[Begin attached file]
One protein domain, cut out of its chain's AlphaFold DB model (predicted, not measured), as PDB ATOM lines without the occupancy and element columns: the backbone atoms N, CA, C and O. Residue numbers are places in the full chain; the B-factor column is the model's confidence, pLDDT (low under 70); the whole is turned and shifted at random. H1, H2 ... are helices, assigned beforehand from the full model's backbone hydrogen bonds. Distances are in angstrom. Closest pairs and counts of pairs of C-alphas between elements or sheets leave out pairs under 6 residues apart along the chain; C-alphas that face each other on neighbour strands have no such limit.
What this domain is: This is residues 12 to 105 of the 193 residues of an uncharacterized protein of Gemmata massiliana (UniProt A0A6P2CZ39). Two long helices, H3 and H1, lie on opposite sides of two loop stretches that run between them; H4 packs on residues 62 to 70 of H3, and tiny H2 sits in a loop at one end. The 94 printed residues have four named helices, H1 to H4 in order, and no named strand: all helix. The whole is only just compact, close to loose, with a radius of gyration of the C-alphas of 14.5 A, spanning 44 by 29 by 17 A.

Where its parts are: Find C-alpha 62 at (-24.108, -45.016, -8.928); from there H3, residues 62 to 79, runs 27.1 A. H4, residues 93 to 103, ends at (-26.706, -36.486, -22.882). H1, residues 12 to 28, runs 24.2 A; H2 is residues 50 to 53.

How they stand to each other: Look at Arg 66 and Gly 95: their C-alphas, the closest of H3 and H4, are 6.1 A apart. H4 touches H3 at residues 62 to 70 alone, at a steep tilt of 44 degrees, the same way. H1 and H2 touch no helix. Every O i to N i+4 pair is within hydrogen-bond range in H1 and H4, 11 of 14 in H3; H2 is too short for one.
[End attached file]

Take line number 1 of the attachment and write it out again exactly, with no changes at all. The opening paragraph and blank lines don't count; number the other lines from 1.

What this domain is: This is residues 12 to 105 of the 193 residues of an uncharacterized protein of Gemmata massiliana (UniProt A0A6P2CZ39). Two long helices, H3 and H1, lie on opposite sides of two loop stretches that run between them; H4 packs on residues 62 to 70 of H3, and tiny H2 sits in a loop at one end. The 94 printed residues have four named helices, H1 to H4 in order, and no named strand: all helix. The whole is only just compact, close to loose, with a radius of gyration of the C-alphas of 14.5 A, spanning 44 by 29 by 17 A.